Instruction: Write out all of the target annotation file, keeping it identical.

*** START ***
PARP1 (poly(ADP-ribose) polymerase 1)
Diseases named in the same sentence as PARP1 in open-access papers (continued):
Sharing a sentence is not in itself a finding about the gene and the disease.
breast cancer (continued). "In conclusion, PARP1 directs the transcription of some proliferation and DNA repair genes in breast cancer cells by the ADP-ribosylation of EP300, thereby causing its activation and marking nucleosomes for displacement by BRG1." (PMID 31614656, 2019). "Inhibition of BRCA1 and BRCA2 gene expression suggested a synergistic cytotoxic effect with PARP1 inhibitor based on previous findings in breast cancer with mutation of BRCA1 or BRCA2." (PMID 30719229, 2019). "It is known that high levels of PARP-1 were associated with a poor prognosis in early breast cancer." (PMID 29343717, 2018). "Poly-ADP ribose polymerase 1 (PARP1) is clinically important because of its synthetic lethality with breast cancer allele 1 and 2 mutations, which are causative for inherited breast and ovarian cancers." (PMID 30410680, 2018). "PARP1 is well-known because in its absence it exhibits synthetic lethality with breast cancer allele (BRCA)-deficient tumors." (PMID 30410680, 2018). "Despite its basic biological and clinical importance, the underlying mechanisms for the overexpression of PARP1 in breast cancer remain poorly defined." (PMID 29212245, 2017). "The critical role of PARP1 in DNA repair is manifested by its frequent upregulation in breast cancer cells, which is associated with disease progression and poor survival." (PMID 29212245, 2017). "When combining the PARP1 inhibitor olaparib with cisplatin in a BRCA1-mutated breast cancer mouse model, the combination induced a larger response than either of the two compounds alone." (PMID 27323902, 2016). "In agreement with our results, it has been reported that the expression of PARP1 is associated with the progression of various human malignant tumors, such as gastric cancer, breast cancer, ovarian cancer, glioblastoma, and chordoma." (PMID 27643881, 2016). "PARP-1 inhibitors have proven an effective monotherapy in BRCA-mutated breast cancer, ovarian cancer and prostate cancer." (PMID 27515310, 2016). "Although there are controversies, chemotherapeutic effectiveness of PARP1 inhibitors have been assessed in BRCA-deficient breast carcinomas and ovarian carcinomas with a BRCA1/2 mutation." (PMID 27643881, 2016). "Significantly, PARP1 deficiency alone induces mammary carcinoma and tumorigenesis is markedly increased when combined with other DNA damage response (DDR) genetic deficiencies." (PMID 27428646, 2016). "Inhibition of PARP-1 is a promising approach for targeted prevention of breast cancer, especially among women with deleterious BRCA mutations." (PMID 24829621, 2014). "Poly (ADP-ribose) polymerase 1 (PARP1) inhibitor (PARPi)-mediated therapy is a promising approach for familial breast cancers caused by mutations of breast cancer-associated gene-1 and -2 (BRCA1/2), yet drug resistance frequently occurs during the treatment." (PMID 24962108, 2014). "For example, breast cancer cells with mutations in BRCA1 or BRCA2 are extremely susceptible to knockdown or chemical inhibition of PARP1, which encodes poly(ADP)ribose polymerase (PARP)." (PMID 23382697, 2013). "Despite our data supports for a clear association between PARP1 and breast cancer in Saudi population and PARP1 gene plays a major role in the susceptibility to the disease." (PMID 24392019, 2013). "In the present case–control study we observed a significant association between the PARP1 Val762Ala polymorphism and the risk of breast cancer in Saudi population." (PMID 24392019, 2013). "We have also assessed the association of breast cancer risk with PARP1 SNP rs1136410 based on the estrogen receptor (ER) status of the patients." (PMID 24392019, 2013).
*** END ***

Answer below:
PARP1 (poly(ADP-ribose) polymerase 1)
Diseases named in the same sentence as PARP1 in open-access papers (continued):
Sharing a sentence is not in itself a finding about the gene and the disease.
breast cancer (continued). "In conclusion, PARP1 directs the transcription of some proliferation and DNA repair genes in breast cancer cells by the ADP-ribosylation of EP300, thereby causing its activation and marking nucleosomes for displacement by BRG1." (PMID 31614656, 2019). "Inhibition of BRCA1 and BRCA2 gene expression suggested a synergistic cytotoxic effect with PARP1 inhibitor based on previous findings in breast cancer with mutation of BRCA1 or BRCA2." (PMID 30719229, 2019). "It is known that high levels of PARP-1 were associated with a poor prognosis in early breast cancer." (PMID 29343717, 2018). "Poly-ADP ribose polymerase 1 (PARP1) is clinically important because of its synthetic lethality with breast cancer allele 1 and 2 mutations, which are causative for inherited breast and ovarian cancers." (PMID 30410680, 2018). "PARP1 is well-known because in its absence it exhibits synthetic lethality with breast cancer allele (BRCA)-deficient tumors." (PMID 30410680, 2018). "Despite its basic biological and clinical importance, the underlying mechanisms for the overexpression of PARP1 in breast cancer remain poorly defined." (PMID 29212245, 2017). "The critical role of PARP1 in DNA repair is manifested by its frequent upregulation in breast cancer cells, which is associated with disease progression and poor survival." (PMID 29212245, 2017). "When combining the PARP1 inhibitor olaparib with cisplatin in a BRCA1-mutated breast cancer mouse model, the combination induced a larger response than either of the two compounds alone." (PMID 27323902, 2016). "In agreement with our results, it has been reported that the expression of PARP1 is associated with the progression of various human malignant tumors, such as gastric cancer, breast cancer, ovarian cancer, glioblastoma, and chordoma." (PMID 27643881, 2016). "PARP-1 inhibitors have proven an effective monotherapy in BRCA-mutated breast cancer, ovarian cancer and prostate cancer." (PMID 27515310, 2016). "Although there are controversies, chemotherapeutic effectiveness of PARP1 inhibitors have been assessed in BRCA-deficient breast carcinomas and ovarian carcinomas with a BRCA1/2 mutation." (PMID 27643881, 2016). "Significantly, PARP1 deficiency alone induces mammary carcinoma and tumorigenesis is markedly increased when combined with other DNA damage response (DDR) genetic deficiencies." (PMID 27428646, 2016). "Inhibition of PARP-1 is a promising approach for targeted prevention of breast cancer, especially among women with deleterious BRCA mutations." (PMID 24829621, 2014). "Poly (ADP-ribose) polymerase 1 (PARP1) inhibitor (PARPi)-mediated therapy is a promising approach for familial breast cancers caused by mutations of breast cancer-associated gene-1 and -2 (BRCA1/2), yet drug resistance frequently occurs during the treatment." (PMID 24962108, 2014). "For example, breast cancer cells with mutations in BRCA1 or BRCA2 are extremely susceptible to knockdown or chemical inhibition of PARP1, which encodes poly(ADP)ribose polymerase (PARP)." (PMID 23382697, 2013). "Despite our data supports for a clear association between PARP1 and breast cancer in Saudi population and PARP1 gene plays a major role in the susceptibility to the disease." (PMID 24392019, 2013). "In the present case–control study we observed a significant association between the PARP1 Val762Ala polymorphism and the risk of breast cancer in Saudi population." (PMID 24392019, 2013). "We have also assessed the association of breast cancer risk with PARP1 SNP rs1136410 based on the estrogen receptor (ER) status of the patients." (PMID 24392019, 2013).